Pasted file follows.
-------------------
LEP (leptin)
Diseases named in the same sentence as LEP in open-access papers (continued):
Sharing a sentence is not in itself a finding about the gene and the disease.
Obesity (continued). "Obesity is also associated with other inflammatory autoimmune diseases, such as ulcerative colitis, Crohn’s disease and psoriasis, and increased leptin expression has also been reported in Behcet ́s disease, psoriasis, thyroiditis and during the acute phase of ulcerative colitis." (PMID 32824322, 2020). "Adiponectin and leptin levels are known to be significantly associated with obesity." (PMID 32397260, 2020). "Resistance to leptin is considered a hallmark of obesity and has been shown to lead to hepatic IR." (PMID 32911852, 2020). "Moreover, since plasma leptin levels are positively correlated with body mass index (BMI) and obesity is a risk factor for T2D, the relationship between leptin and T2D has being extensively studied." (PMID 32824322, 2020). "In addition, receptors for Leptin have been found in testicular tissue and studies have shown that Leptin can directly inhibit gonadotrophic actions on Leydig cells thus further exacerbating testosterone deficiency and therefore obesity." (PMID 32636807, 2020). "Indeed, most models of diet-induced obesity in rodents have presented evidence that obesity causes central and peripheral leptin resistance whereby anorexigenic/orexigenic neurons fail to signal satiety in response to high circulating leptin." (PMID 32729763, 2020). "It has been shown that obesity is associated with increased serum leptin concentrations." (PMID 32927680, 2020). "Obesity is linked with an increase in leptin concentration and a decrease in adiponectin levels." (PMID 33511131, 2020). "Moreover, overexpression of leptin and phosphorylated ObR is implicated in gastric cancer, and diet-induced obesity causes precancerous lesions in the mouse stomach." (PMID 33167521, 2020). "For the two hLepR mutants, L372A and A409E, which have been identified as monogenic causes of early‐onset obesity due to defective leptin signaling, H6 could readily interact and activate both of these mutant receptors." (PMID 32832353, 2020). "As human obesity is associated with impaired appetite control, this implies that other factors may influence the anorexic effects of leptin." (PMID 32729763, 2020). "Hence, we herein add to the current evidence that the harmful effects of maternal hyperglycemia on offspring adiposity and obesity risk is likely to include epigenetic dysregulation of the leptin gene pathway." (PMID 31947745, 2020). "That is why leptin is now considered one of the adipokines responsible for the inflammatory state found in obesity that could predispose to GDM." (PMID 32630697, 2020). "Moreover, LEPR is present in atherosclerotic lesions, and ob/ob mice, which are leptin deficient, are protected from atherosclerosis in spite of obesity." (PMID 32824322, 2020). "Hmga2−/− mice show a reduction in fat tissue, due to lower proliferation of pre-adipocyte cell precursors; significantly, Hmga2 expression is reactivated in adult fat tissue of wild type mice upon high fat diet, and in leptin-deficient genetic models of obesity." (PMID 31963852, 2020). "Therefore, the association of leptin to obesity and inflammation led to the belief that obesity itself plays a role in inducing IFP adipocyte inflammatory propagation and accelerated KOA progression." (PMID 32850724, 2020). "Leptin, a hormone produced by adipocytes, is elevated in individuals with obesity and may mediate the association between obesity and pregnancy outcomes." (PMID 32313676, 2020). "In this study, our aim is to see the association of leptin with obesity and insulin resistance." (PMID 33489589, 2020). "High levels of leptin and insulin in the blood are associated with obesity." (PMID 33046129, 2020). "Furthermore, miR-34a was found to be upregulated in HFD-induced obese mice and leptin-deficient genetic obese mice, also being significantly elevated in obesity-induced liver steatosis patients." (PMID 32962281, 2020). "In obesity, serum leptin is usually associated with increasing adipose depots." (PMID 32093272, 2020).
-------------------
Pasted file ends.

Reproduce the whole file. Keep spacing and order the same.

LEP (leptin)
Diseases named in the same sentence as LEP in open-access papers (continued):
Sharing a sentence is not in itself a finding about the gene and the disease.
Obesity (continued). "Obesity is also associated with other inflammatory autoimmune diseases, such as ulcerative colitis, Crohn’s disease and psoriasis, and increased leptin expression has also been reported in Behcet ́s disease, psoriasis, thyroiditis and during the acute phase of ulcerative colitis." (PMID 32824322, 2020). "Adiponectin and leptin levels are known to be significantly associated with obesity." (PMID 32397260, 2020). "Resistance to leptin is considered a hallmark of obesity and has been shown to lead to hepatic IR." (PMID 32911852, 2020). "Moreover, since plasma leptin levels are positively correlated with body mass index (BMI) and obesity is a risk factor for T2D, the relationship between leptin and T2D has being extensively studied." (PMID 32824322, 2020). "In addition, receptors for Leptin have been found in testicular tissue and studies have shown that Leptin can directly inhibit gonadotrophic actions on Leydig cells thus further exacerbating testosterone deficiency and therefore obesity." (PMID 32636807, 2020). "Indeed, most models of diet-induced obesity in rodents have presented evidence that obesity causes central and peripheral leptin resistance whereby anorexigenic/orexigenic neurons fail to signal satiety in response to high circulating leptin." (PMID 32729763, 2020). "It has been shown that obesity is associated with increased serum leptin concentrations." (PMID 32927680, 2020). "Obesity is linked with an increase in leptin concentration and a decrease in adiponectin levels." (PMID 33511131, 2020). "Moreover, overexpression of leptin and phosphorylated ObR is implicated in gastric cancer, and diet-induced obesity causes precancerous lesions in the mouse stomach." (PMID 33167521, 2020). "For the two hLepR mutants, L372A and A409E, which have been identified as monogenic causes of early‐onset obesity due to defective leptin signaling, H6 could readily interact and activate both of these mutant receptors." (PMID 32832353, 2020). "As human obesity is associated with impaired appetite control, this implies that other factors may influence the anorexic effects of leptin." (PMID 32729763, 2020). "Hence, we herein add to the current evidence that the harmful effects of maternal hyperglycemia on offspring adiposity and obesity risk is likely to include epigenetic dysregulation of the leptin gene pathway." (PMID 31947745, 2020). "That is why leptin is now considered one of the adipokines responsible for the inflammatory state found in obesity that could predispose to GDM." (PMID 32630697, 2020). "Moreover, LEPR is present in atherosclerotic lesions, and ob/ob mice, which are leptin deficient, are protected from atherosclerosis in spite of obesity." (PMID 32824322, 2020). "Hmga2−/− mice show a reduction in fat tissue, due to lower proliferation of pre-adipocyte cell precursors; significantly, Hmga2 expression is reactivated in adult fat tissue of wild type mice upon high fat diet, and in leptin-deficient genetic models of obesity." (PMID 31963852, 2020). "Therefore, the association of leptin to obesity and inflammation led to the belief that obesity itself plays a role in inducing IFP adipocyte inflammatory propagation and accelerated KOA progression." (PMID 32850724, 2020). "Leptin, a hormone produced by adipocytes, is elevated in individuals with obesity and may mediate the association between obesity and pregnancy outcomes." (PMID 32313676, 2020). "In this study, our aim is to see the association of leptin with obesity and insulin resistance." (PMID 33489589, 2020). "High levels of leptin and insulin in the blood are associated with obesity." (PMID 33046129, 2020). "Furthermore, miR-34a was found to be upregulated in HFD-induced obese mice and leptin-deficient genetic obese mice, also being significantly elevated in obesity-induced liver steatosis patients." (PMID 32962281, 2020). "In obesity, serum leptin is usually associated with increasing adipose depots." (PMID 32093272, 2020).